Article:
HUCK FINN IS RIDING THE ‘’BIG RIVER’’ INTO SHARON

Bonnie Goldberg

As an impetuous youth, did you ever contemplate building a split rail raft and sailing down the Mississippi? Probably not, unless your name is Huckleberry Finn and you have a burning desire for adventure and freedom. The Sharon Playhouse in Sharon, atthe foothills of the Berkshires, is inviting you to hop aboard that sturdy floating vessel for a rousing good time as “Big River” sets sail until Sunday, July 31.

Our old friend Mark Twain has penned this lazy summer day of entertainment, with book by William Hauptmann and music and lyrics by Roger Miller. It is filled with characters, villains and nice folks, as a brave Huck, bent on experiencing escapades and escaping the clutches of the virtuous Widow Douglas (Ginny Rickard) and Miss Watson (Susan Hackel) as well as the paws of his alcoholic Pap (Travis Mitchell), runs away from home. With him, for companionship and protection, is the Widow’s faithful slave Jim. He too seeks freedom and a chance to earn the right to purchase his wife and children from bondage.

Joseph Allen is wonderful, full of pluck and charm, as a youth who never wants to grow up and Nicholas Ward is outstanding as the runaway slave, Jim, one whose bass voice is chillingly powerful in such songs, with Huck, as “Muddy Waters,” “River in the Rain” and “Free at Last.”

Huck is trying his darndest to make sure he never gets into heaven and he sees the raft ride as a plum good way to guarantee he stumbles into as much rough and tumble trouble as possible. Before he can say the name of his good friend Tom Sawyer (Alex Dorf) three times, he is caught up in the schemes and shenanigans of two river rats named The Duke (Thomas Cannizzaro) and the King (Travis Mitchell), who con their way aboard the raft as they try to exhort money from the good folks in the river towns.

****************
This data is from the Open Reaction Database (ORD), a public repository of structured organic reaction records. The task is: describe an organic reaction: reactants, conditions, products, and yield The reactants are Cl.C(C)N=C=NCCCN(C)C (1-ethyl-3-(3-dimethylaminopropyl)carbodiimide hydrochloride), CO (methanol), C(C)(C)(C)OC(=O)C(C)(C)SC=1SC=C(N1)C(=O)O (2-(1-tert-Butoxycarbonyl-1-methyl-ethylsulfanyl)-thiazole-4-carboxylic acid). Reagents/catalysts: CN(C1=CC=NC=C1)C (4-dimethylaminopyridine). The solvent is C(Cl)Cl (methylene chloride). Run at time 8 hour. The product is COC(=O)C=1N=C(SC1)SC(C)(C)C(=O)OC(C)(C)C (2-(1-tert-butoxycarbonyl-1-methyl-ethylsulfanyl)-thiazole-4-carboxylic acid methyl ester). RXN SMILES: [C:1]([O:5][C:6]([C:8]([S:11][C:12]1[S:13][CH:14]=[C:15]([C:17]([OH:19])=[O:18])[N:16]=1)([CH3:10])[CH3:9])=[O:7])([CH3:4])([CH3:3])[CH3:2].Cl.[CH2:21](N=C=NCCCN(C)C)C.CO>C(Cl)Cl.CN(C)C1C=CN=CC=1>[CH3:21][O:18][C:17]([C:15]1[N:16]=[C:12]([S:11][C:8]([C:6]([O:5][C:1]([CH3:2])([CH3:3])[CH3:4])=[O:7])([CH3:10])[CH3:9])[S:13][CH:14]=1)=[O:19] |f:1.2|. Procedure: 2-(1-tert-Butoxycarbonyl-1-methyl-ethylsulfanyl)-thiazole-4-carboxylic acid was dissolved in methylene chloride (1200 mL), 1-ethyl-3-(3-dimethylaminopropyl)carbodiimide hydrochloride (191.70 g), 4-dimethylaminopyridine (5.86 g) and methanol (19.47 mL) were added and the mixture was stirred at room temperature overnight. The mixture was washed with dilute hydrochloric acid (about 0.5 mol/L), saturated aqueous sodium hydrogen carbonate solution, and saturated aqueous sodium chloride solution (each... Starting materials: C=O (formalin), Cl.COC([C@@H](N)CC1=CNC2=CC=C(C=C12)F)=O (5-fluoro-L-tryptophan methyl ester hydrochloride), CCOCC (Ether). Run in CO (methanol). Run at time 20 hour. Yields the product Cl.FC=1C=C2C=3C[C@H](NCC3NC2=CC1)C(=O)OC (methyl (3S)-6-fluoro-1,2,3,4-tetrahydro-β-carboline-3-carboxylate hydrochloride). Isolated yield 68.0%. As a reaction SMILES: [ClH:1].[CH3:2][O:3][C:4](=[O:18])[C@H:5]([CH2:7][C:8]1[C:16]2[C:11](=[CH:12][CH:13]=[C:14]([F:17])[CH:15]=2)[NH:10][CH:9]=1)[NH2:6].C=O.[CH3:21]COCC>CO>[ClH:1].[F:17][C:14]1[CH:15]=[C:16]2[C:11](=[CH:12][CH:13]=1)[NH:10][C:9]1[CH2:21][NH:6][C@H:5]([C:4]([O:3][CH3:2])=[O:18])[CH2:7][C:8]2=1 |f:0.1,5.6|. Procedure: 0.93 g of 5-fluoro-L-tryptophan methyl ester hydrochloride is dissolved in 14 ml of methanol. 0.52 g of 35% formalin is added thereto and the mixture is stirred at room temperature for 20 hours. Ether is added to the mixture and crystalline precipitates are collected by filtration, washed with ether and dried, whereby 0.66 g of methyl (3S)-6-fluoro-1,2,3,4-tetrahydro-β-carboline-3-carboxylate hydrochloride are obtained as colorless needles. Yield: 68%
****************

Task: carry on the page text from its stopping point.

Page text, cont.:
Huck surely gets his fair share of adventures, even getting to pretend to be a ghost, as he oversees Jim’s quest for being a free man. As he says himself, I have “considerable trouble and considerable joy.” John Simpkins directs this wonderful saga of a country lad who earns his stripes the hard way and grows up in the process.

For tickets ($ 15-47), call the Sharon Playhouse, 49 Amenia Road, Sharon at 860-364-7469 or online at www.sharonplayhouse.org. Performances are Thursday at 2 p.m. and 7 p.m., Friday at 7 p.m., Saturday at 3 p.m. and 8 p.m. and Sunday at 1 p.m. and 5:30 p.m.

Come join Huck Finn as he declares sincerely that he “don’t want to be civilized, no way, no how” yet manages to come of age and learn the true meaning of friendship in the process. But be forewarned: Mark Twain cautions that “persons attempting to find a plot will be shot."

 

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